Growth5 Blog

Thursday, February 19, 2009

Neither a Borrower Nor a Bailer-Outer Be

Do you have someone in your life that asks you to borrow money? There's nothing wrong with a small loan here and there. Sometimes life happens and we should help each other out, it could be us next time that needs a little help.

I'm talking about the person that keeps coming back, and each time seems to need to borrow a little more. We feel for them, but we wonder, what is it about their system/their plan that keeps bringing them to the point of needing more? We're pretty sure that whatever the system is, it doesn't work for them. We even go as far to offer suggestions to help fix the system, but we are told they have it figured out. We are friends, we chuckle about it, then consider changing our phone number. Eventually we stop repeating the insanity and just say no.

Which is why I'm glad I am not friends with the auto industry. They really do need help, I feel for them, but I couldn't do it.

For the record, if they were to ask, I would tell them unequivocally, "No, I will not give you $130 billion dollars, because a) how are you possibly going to repay me with the way you've perfected your system of consistently losing money and all; and b) you just know it will be $250 billion more next time and then you'll owe me $380 billion (awkward); and c) it doesn't matter anyway because I only have 8 cents right now with the market so firmly entrenched in the toilet."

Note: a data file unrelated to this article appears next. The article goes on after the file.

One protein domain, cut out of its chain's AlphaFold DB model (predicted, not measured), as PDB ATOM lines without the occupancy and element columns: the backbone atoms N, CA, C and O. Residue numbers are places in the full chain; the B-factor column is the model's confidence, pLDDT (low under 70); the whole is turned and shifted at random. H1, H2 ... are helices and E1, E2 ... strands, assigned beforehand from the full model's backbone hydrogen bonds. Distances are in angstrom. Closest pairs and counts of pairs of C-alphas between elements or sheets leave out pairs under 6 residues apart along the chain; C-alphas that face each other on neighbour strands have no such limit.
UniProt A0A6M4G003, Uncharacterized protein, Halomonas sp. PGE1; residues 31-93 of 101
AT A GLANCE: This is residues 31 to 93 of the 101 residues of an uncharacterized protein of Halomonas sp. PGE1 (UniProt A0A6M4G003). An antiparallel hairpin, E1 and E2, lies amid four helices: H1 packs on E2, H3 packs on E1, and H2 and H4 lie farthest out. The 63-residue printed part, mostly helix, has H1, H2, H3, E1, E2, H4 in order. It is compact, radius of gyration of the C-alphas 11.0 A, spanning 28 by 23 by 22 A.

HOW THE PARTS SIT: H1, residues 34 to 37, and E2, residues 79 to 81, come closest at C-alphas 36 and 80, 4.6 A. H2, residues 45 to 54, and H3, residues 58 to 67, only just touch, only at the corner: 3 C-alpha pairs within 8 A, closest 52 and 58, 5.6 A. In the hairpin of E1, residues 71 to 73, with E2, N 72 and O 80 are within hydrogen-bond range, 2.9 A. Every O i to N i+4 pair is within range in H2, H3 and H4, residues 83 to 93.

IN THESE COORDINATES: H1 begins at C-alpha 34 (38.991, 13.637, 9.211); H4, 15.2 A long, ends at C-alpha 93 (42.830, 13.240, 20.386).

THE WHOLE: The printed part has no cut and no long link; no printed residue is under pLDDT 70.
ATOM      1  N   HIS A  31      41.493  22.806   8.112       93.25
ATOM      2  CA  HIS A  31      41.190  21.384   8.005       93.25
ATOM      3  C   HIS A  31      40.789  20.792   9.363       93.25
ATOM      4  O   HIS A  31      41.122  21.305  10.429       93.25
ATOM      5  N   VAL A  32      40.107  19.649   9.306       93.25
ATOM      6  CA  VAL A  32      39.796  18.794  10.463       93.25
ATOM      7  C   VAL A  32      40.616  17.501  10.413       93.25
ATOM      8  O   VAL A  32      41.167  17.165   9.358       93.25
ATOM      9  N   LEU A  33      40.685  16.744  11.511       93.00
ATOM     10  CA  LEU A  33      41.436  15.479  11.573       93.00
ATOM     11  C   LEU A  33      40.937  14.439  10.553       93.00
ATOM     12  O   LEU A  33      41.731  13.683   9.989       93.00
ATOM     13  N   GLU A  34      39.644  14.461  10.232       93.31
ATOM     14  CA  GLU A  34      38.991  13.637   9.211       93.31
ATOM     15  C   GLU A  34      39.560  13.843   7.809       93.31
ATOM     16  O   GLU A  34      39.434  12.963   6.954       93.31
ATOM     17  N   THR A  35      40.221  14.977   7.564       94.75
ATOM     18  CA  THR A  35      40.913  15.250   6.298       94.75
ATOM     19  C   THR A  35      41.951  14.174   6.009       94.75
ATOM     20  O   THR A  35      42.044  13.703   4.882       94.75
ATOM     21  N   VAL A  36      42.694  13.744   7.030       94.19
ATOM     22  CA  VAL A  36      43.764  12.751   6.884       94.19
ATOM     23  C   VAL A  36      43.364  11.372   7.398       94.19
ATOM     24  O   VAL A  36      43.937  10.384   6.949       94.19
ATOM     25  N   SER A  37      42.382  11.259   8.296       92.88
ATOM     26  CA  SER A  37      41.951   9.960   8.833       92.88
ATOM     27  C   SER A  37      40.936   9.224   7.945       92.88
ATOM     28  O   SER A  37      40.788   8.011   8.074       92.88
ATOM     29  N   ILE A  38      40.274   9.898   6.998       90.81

Thankfully, our govt. still has more than 8 cents (because we continue to pay taxes), and could give the auto industry what it has requested. But should it?

-The turnaround plans submitted by automakers add up to massive job cuts. Sure, the layoffs could help the industry move towards profitability but would have a negative impact on the overall macro-economic picture. What have we gained?

-If the bailout for the auto industry is intended to save jobs and really is more of a jobs program, then it should be set up and implemented as such. Throwing money at businesses that have largely created their own problems will not magically make them profitable, in fact, history has shown the opposite.

-So the automakers get more efficient with these turnaround plans - demand for automobiles is way down as people are holding off on their next purchase. Cars may get made more efficiently but there is no one to buy them. What happens then?

The govt. will continue to bailout the auto industry under the "we have to, what else are we going to do, they're our friends" plan. Automakers will continue to lose billions. The govt. will change their phone number. The auto industry will show up at their House. Eventually the govt. will have to say no and then we'll be where we are right now, just short half a trillion dollars as we sit and watch the auto industry unwind itself via the mechanisms (bankruptcy) that are already in place today.

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